You can get a portion of the benefit if you need to return to work sooner than the full leave ends. If they are unable to afford to live on a small portion of their wages, some workers opt to return to work earlier than the full leave. This is important to know: The Washington law gives almost all wages to low-wage workers. The state legislature wanted to ensure that new parents were able to spend time with their child.

If you decide to return to work before you have used all your leave time you can keep the rest of it in reserve for 12 months for the time after your baby is born or adopted.

Can my spouse or partner get parental leave?

This law applies to both men and women, and is applicable to both straight and mixed-sex households. Many families choose to let one parent go on leave first and then have the second parent return to work. You’ll each receive 12 weeks if you work for the same company.

What if I adopt, foster or use a surrogate?

Washington state FMLA mentions they will pay a portion of your salary for any addition to your family via adoption, surrogacy, foster parenting, or pregnancy. All you need is the appropriate documentation (e.g., birth certificate or adoption papers).

Does it cover anything besides welcoming a new child?

Washington’s law is among the most inclusive in the country. It covers bonding with a newborn child but also includes caregiving for a family member who is seriously ill. You can also take leave to care for family members while serving in the military. If you have a serious condition, medical leave is also available.

Can I combine this with the Washington State Family & Medical Leave Act (FMLA) or any short-term disability benefits I may be entitled to?

You must also take FMLA leave if you’re eligible (which allows you to take up to 12 weeks unpaid leave). FMLA gives you job protection. Your employer must hold your job until you return from maternity.

Is the leave pay taxed?

This is where it gets blurry, there is no statement whether the IRS considered the paid leave benefits taxable income. Even if customers ask them directly, they decline to reply. That is why it’s best to consult a tax professional for advice.

What do I have to do to get the money and by when? How am I paid?

It is very simple! If the event is not foreseeable, notify your employer at least thirty days in advance. You can apply online once you have had a qualifying event, such as if you give birth to a baby or care for an ailing parent. A determination letter will be sent to you. After that, you must wait for your benefits to become available. To get paid weekly, you will file claims online. You can also receive your money by direct deposit to your bank account or a prepaid card that you can use anyplace.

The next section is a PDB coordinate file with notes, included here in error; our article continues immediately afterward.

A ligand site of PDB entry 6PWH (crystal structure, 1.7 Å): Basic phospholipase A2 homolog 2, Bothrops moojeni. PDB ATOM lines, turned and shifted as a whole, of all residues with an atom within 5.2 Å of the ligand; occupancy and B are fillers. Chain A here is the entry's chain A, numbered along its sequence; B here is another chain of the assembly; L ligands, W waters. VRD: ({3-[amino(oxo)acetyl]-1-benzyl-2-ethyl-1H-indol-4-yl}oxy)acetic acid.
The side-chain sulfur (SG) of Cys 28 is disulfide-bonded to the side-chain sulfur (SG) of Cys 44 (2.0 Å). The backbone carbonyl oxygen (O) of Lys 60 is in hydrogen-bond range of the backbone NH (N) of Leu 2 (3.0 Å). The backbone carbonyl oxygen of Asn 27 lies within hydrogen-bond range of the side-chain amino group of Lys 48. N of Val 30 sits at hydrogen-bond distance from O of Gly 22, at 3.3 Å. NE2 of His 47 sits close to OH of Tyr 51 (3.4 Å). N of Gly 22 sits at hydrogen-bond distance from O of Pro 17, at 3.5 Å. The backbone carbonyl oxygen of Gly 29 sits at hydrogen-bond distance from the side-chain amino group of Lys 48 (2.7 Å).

Are there any monetary caps on the benefit annually or during one’s lifetime?

Washington law does not have monetary caps. However, it does have weekly caps that limit how much you can be paid. The maximum benefit you can get, regardless of how much you earn in Washington is $1,206 per Week in 2021. This amount will be reviewed annually. As for your lifetime? No limit.

Do I still receive my benefits while I’m out?

Yes. Your employer must continue your benefits as if you were still working. If your employer allows you to accumulate for relief, this means that you can still accrue seniority and benefits. While you are entitled to health insurance benefits while on leave, your employer will require that you contribute.

How is this paid for?

This program is funded by employer contributions and deductions from wages. The payroll tax is a 0.4% percentage that employees pay. This means that if you earn $50,000 annually, you will pay $2.42 per week into a state-managed fund while your employer will pay $1.42. Employers with fewer than 50 employees are exempted from the contribution, but the employees still need to pay it.

What about businesses that provide employer-paid maternity leaves? They have the option to opt-out of the state-funded plan but must have a voluntary plan where they provide paid family and/or hospital leave that matches or exceeds that provided by the state plan. Voluntary plans must be approved by businesses and employees’ wages and hours reported to the state.

Where do I go if I have more questions?

The Washington FMLA state website is an excellent resource. However, if you have any questions, you can email them, or call (833) 717-2273.